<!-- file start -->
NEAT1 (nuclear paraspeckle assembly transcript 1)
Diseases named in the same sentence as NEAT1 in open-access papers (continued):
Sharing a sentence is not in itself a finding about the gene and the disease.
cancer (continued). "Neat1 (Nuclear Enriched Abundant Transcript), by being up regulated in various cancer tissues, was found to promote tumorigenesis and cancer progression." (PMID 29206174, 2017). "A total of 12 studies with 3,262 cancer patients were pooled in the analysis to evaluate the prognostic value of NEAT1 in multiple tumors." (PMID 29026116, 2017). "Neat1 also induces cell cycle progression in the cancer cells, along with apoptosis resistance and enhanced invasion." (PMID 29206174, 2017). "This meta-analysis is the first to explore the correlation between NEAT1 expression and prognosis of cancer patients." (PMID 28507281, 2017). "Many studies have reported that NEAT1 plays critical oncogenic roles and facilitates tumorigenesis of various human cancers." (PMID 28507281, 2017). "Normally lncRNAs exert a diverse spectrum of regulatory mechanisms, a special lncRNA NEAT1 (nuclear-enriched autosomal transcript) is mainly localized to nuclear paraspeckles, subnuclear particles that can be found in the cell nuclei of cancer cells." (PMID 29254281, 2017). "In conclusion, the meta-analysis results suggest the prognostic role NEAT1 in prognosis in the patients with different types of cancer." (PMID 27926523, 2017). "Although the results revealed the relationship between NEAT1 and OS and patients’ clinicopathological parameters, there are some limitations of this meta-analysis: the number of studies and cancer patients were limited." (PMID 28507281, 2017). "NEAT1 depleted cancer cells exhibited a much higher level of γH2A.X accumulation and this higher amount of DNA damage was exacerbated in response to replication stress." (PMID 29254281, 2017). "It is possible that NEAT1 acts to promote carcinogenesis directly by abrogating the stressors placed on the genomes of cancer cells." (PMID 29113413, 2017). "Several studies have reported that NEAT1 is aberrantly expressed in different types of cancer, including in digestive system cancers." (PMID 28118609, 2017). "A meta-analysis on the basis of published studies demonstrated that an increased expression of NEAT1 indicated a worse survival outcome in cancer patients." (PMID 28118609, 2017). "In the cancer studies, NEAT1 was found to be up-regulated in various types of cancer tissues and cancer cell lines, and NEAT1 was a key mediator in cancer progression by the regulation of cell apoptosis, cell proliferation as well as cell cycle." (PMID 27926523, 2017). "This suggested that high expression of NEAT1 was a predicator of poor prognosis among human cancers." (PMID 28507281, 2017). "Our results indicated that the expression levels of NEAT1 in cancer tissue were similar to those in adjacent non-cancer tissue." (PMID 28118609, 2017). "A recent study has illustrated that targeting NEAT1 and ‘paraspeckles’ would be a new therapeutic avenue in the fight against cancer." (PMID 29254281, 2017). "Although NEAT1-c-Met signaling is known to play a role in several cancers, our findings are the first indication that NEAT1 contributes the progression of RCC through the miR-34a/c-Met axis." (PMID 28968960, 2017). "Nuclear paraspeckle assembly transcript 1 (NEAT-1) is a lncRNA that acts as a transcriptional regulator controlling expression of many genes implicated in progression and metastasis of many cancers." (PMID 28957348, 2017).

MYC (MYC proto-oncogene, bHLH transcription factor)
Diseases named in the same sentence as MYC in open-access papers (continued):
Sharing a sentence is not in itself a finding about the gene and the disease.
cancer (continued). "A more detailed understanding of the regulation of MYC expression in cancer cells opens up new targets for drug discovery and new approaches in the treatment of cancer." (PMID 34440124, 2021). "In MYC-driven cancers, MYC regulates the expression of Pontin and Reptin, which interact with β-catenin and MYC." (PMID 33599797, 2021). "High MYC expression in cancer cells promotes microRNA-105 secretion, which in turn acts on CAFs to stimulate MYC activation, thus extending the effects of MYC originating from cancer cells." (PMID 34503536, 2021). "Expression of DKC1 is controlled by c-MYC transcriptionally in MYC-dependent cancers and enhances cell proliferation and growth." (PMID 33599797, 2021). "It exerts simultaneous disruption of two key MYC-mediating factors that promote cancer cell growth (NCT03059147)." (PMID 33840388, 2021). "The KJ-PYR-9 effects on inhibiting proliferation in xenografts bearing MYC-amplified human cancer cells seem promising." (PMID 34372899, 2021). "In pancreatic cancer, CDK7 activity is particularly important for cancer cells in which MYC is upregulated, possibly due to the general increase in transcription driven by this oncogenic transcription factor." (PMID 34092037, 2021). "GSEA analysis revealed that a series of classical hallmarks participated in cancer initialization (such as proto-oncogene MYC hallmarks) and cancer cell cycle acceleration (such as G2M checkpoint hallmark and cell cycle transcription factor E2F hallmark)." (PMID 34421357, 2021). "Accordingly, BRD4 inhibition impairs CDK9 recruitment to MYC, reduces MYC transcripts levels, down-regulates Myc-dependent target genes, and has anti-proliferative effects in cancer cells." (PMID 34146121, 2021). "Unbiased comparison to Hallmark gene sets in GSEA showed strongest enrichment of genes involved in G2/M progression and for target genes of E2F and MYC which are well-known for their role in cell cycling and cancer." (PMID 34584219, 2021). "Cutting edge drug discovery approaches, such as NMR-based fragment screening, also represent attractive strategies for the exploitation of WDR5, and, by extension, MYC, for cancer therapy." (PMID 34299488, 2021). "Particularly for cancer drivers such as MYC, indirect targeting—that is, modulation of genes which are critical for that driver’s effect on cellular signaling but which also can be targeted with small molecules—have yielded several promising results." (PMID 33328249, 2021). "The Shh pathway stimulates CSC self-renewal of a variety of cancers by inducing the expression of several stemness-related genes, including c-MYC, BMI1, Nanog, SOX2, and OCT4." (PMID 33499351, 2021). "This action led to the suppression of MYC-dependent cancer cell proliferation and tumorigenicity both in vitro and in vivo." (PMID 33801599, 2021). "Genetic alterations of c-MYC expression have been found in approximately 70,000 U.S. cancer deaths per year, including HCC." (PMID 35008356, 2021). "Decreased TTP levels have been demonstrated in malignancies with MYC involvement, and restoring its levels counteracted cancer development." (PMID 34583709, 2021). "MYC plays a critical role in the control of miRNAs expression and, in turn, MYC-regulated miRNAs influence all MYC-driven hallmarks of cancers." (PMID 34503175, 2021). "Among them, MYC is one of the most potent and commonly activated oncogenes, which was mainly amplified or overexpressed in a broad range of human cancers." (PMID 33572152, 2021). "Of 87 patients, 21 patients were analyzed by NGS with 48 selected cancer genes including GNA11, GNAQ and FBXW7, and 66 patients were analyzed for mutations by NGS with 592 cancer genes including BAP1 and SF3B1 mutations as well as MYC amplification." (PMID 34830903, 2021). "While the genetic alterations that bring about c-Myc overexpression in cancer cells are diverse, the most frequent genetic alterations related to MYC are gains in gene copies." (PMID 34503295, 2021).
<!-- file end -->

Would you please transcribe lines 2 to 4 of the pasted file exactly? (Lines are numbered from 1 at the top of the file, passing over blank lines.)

Diseases named in the same sentence as NEAT1 in open-access papers (continued):
Sharing a sentence is not in itself a finding about the gene and the disease.
cancer (continued). "Neat1 (Nuclear Enriched Abundant Transcript), by being up regulated in various cancer tissues, was found to promote tumorigenesis and cancer progression." (PMID 29206174, 2017). "A total of 12 studies with 3,262 cancer patients were pooled in the analysis to evaluate the prognostic value of NEAT1 in multiple tumors." (PMID 29026116, 2017). "Neat1 also induces cell cycle progression in the cancer cells, along with apoptosis resistance and enhanced invasion." (PMID 29206174, 2017). "This meta-analysis is the first to explore the correlation between NEAT1 expression and prognosis of cancer patients." (PMID 28507281, 2017). "Many studies have reported that NEAT1 plays critical oncogenic roles and facilitates tumorigenesis of various human cancers." (PMID 28507281, 2017). "Normally lncRNAs exert a diverse spectrum of regulatory mechanisms, a special lncRNA NEAT1 (nuclear-enriched autosomal transcript) is mainly localized to nuclear paraspeckles, subnuclear particles that can be found in the cell nuclei of cancer cells." (PMID 29254281, 2017). "In conclusion, the meta-analysis results suggest the prognostic role NEAT1 in prognosis in the patients with different types of cancer." (PMID 27926523, 2017). "Although the results revealed the relationship between NEAT1 and OS and patients’ clinicopathological parameters, there are some limitations of this meta-analysis: the number of studies and cancer patients were limited." (PMID 28507281, 2017). "NEAT1 depleted cancer cells exhibited a much higher level of γH2A.X accumulation and this higher amount of DNA damage was exacerbated in response to replication stress." (PMID 29254281, 2017). "It is possible that NEAT1 acts to promote carcinogenesis directly by abrogating the stressors placed on the genomes of cancer cells." (PMID 29113413, 2017). "Several studies have reported that NEAT1 is aberrantly expressed in different types of cancer, including in digestive system cancers." (PMID 28118609, 2017). "A meta-analysis on the basis of published studies demonstrated that an increased expression of NEAT1 indicated a worse survival outcome in cancer patients." (PMID 28118609, 2017). "In the cancer studies, NEAT1 was found to be up-regulated in various types of cancer tissues and cancer cell lines, and NEAT1 was a key mediator in cancer progression by the regulation of cell apoptosis, cell proliferation as well as cell cycle." (PMID 27926523, 2017). "This suggested that high expression of NEAT1 was a predicator of poor prognosis among human cancers." (PMID 28507281, 2017). "Our results indicated that the expression levels of NEAT1 in cancer tissue were similar to those in adjacent non-cancer tissue." (PMID 28118609, 2017). "A recent study has illustrated that targeting NEAT1 and ‘paraspeckles’ would be a new therapeutic avenue in the fight against cancer." (PMID 29254281, 2017). "Although NEAT1-c-Met signaling is known to play a role in several cancers, our findings are the first indication that NEAT1 contributes the progression of RCC through the miR-34a/c-Met axis." (PMID 28968960, 2017). "Nuclear paraspeckle assembly transcript 1 (NEAT-1) is a lncRNA that acts as a transcriptional regulator controlling expression of many genes implicated in progression and metastasis of many cancers." (PMID 28957348, 2017).